The Guardian published a long article on the VAT abuse that Jersey and Guernsey continue to facilitate VAT abuse in the UK yesterday. It says:
The European commission is investigating complaints about the tax advantages enjoyed by some of the leading online CD and DVD retailers in the UK, including Play.com, HMV.com, Amazon.co.uk, Tesco.com and Asda.com.
These companies are among the biggest players in a ballooning home-delivery trade that is depriving Treasury coffers of hundreds of millions of pounds and has helped push many independent music stores out of business.
The tax dodge means online sales of most CDs and DVDs do not attract VAT – after accounting for the cost of delivery from the Channel Islands they are typically sold 10% cheaper than in most high street stores and supermarkets.
The post-Christmas closure of hundreds of Woolworths and Zavvi stores is expected to see e-retailing make further inroads into album and DVD sales this year. The quiet gains in tax-loophole home-delivery orders will far outstrip any improvement in much-hyped download sales.
As it notes:
One of the fastest-growing e-retailers is TheHut.com, founded six years ago by Matt Moulding, a former executive in John Caudwell’s mobile phone empire. TheHut.com provides VAT-free CD and DVD home delivery services from its Guernsey warehouse on behalf of Tesco.com, Asda.co.uk and the Co-op online. It will shortly start a similar contract with WHSmith.co.uk and is in talks with Argos.co.uk, one of Britain’s largest online retailers.
Many of these well-known high street names have pledged to cut their carbon footprint, but the VAT loophole trade adds a needless 1,000-mile round trip to many goods – sourced in the UK, shipped overseas, only to be sent out to customer’s homes across Britain.
Full marks to Richard Allen with whom I have been in much discussion over the last couple of years for keeping this abusive trade in the press.
Full marks to for highlighting the complete hypocrisy of the Treasury on this issue. As the Guardian notes:
In early 2005, Treasury estimates went some way to acknowledging the scale of the problem. They suggested likely losses to the taxpayer from VAT relief were running at £80m a year and warned the shortfall could rise to £200m in a couple of years. More recently, Treasury officials have privately claimed that figure has not been reached, though campaigners insist £200m looks a very conservative estimate.
I’ll confirm that last point. And yet note this:
Though they have received repeated complaints from struggling high street retailers, the Treasury and Revenue & Customs have argued the cost of closing LVCR would outweigh any savings. They have also suggested blocking the relief could harm the Channel Islands economies. Officially the trade remains “under close review”.
How absurd can they get?
Do we ignore cocaine trading because it helps the Columbian economy?
Do we support other states who help decimate out High Streets of shops?
Do we have any obligation to help the Channel Islands when they have deliberately set out to steal our tax revenues?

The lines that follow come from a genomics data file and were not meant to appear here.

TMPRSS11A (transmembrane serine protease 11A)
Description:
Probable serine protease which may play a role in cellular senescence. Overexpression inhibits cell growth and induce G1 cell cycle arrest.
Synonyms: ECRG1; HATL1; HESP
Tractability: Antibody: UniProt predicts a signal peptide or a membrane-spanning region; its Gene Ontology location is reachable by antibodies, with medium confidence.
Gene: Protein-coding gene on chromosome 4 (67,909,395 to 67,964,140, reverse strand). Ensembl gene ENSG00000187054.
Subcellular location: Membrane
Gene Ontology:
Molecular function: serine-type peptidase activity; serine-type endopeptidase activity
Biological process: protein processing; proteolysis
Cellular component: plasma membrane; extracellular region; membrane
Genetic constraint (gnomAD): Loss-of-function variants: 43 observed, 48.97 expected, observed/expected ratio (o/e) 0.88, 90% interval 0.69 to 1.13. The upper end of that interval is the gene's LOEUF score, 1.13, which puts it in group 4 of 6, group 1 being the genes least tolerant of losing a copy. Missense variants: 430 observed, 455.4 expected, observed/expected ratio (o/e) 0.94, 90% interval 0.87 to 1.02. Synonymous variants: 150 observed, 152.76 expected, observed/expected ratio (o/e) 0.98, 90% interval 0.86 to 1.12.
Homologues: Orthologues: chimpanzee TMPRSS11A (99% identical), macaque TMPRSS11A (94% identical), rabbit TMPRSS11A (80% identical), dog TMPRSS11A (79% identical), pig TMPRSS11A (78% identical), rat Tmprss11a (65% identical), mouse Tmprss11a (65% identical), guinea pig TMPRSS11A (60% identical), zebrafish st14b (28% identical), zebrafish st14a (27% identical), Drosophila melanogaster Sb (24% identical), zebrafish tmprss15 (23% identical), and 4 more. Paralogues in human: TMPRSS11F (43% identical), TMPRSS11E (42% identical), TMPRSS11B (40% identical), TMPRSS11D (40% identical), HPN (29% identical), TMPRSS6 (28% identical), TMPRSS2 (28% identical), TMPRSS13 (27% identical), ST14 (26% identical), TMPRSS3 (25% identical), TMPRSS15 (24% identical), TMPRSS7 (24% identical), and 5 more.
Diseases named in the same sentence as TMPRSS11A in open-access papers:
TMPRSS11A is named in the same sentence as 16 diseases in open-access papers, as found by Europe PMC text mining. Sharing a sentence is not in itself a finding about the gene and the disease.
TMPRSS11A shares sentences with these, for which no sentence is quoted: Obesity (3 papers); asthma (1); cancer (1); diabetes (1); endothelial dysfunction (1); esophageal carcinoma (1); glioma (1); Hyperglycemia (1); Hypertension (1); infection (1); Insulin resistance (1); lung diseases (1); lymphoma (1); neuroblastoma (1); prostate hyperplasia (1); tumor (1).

Apparently the Treasury thinks we have.
It gets worse:
Despite strong evidence to the contrary, the British government has told Brussels the scale of VAT loophole trading has been exaggerated. A European commission document seen by the Guardian details how the UK authorities claim Jersey has “utilised business licensing laws” to push out online retailers not indigenous to the island. “Jersey has required 17 such businesses that were already established to leave,” UK authorities told Brussels officials.
The commission document says: “The effect of these actions, according to the UK authorities, is that there are no known suppliers remaining on the Channel Islands that operated in the ‘circular’ way described in the complaint. There are only two retailers remaining on the islands that make significant sales of CDs/DVDs to the UK, one being an indigenous Jersey-based company, and the UK authorities understand these to operate as normal logistics hubs fulfilling orders from substantial stocks held in warehouses there.”
But the Guardian has found some of the biggest names in retailing, including some that had previously retreated from Jersey, are legitimately using agent companies with operations on the island to gain the benefits of LVCR. Tesco, Asda and Amazon each use agent companies with operations in the Channel Islands able to transact with customers in a way that qualifies for LVCR.
One regular supplier to Jersey retailers, who asked not to be named, said: “It is ridiculous to suggest warehouses on the island are buying or holding stock levels appropriate for the island’s local market. Of course the trade is circular.”
Given its remoteness, Jersey would be highly uncompetitive as a “normal logistics hub” without being able to offer LVCR. Play.com and TheHut.com both ship those goods that attract VAT from centrally based warehouses on the British mainland. Only CDs, DVDs and some computer games are shipped from Jersey by Play.com and from Guernsey by TheHut.com.
Cogently and correctly argued.
I have seen other evidence recently of the Revenue blatantly misrepresenting the reality of the Channel Islands to the EU to support their abusive tax structures. It seems that they are undoubtedly doing so here.
So let’s ask some real questions:
1) Why is the Treasury dedicated to perpetuating offshore tax abuse?
2) Why does the Treasury persistently misinform the EU on issues relating to the Channel Islands?
3) Why is the Treasury willing to turn a blind eye to tax abuse costing 25% of the total benefit fraud they pursue so vigorously in this country?
I’d appreciate answers.